Michelle Ortiz Response to “The Rhetorical Situation” by Lloyd Bitzer
In “The Rhetorical Situation” by Lloyd F. Bitzer, he discusses what a rhetorical situation is and the elements of a rhetorical situation. He states that a rhetorical situation “comes into existence for the sake of something beyond itself; it functions ultimately to produce action or change in the world; it performs some task”(Bitzer 3-4). This shows how a rhetorical situation is a situation that can changed depending on the audience’s response to the situation. Bitzer mentions the three key elements of a rhetorical situation which are exigence, audience, and constraints. Bitzer states that “exigence is an imperfection marked by urgency; it is a defect, an obstacle, something waiting to be done, a thing which is other than it should be”(Bitzer 6). Exigence is only rhetorical “if it is capable of positive modification” (Bitzer 7). Bitzer states that the audience is very important because when influenced they are the ones that motivate the change produced by the rhetorical situation. Additionally, a rhetorical situation always includes constraints which is “made up of persons, events, objects, and relations which are parts of the situation because they have the power to constrain decision and action needed to modify the exigence” (Bitzer 8). These constraints may include the audience’s beliefs and traditions.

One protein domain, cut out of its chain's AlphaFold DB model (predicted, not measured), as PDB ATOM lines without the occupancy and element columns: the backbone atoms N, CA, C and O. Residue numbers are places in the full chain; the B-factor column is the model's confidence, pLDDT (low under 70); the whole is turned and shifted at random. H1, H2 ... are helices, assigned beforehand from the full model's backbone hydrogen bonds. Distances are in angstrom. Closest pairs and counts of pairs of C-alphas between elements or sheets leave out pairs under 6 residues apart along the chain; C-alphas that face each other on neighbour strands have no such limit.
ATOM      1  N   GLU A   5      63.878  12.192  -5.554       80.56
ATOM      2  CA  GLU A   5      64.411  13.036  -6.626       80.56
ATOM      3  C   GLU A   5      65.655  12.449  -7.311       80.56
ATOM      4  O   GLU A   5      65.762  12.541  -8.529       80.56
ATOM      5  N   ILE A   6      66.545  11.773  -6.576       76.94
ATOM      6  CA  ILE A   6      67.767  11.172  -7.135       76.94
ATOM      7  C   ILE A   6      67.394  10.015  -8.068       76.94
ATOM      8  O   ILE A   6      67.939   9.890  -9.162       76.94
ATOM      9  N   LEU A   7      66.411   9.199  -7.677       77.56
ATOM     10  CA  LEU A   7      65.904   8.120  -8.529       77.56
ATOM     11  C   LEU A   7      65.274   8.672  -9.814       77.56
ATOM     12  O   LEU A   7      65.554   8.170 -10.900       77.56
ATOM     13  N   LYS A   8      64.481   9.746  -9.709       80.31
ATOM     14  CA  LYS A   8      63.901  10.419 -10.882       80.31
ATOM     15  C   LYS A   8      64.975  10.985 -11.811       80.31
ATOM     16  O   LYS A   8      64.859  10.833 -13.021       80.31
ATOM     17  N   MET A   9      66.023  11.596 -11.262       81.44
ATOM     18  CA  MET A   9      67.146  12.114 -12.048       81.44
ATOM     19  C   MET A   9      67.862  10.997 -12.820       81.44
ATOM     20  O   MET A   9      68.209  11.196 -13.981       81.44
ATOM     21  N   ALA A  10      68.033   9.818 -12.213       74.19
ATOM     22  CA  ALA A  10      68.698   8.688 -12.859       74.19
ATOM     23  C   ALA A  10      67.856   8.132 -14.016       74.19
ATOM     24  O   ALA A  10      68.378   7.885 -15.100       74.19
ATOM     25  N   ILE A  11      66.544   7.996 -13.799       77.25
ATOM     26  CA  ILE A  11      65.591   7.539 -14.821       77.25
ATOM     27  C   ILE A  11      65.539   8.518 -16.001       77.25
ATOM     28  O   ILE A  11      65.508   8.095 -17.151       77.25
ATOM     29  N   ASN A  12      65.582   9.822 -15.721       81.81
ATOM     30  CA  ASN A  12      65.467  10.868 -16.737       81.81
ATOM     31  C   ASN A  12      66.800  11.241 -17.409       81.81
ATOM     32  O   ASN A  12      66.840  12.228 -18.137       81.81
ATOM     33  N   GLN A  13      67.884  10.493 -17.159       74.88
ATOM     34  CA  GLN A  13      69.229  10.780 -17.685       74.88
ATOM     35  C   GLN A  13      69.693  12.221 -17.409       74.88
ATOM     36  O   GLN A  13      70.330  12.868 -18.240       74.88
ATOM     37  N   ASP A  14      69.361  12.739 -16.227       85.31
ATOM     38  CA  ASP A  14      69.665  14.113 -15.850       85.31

One idea that really interested me was when Bitzer stated “In our real world, however, rhetorical exigences abound; the world really invites change – change conceived and effected by human agents who quite properly address mediating audience” (Bitzer 13). This is an idea that I completely agree with because indeed, the world does invite and motivate change. Our real world is not perfect at all and there is always positive change or modification that must be done. This is why our audience is very important in a rhetorical situation. Often, one person cannot cause a big change on their own which is where an audience that can make a change or motivate change is very important. Situations that include a specific issue such as police brutality, motivate a specific audience to make a positive modification to abolish or minimize this problem. Overall, this statement in “The Rhetorical Situation” really caught my eye because of the fact that it makes me realize how important positive modification is and how the world is not perfect at all and always needs some sort of change.
When Bitzer claimed “Each reader probably can recall a specific time and place when there was an opportunity to speak on some urgent matter, and after the opportunity was gone he created a private thought the speech he should have uttered earlier in the situation” (Bitzer 2), I related to this a lot. This usually happens to me when the teacher creates a discussion about a specific issue occurring in today’s society. I always share how I feel about the issue however, when the discussion is over I always find myself having more opinions, more facts; overall, having more to say about the specific issue. I always regret not mentioning something during the discussion and I am sure I am not the only one.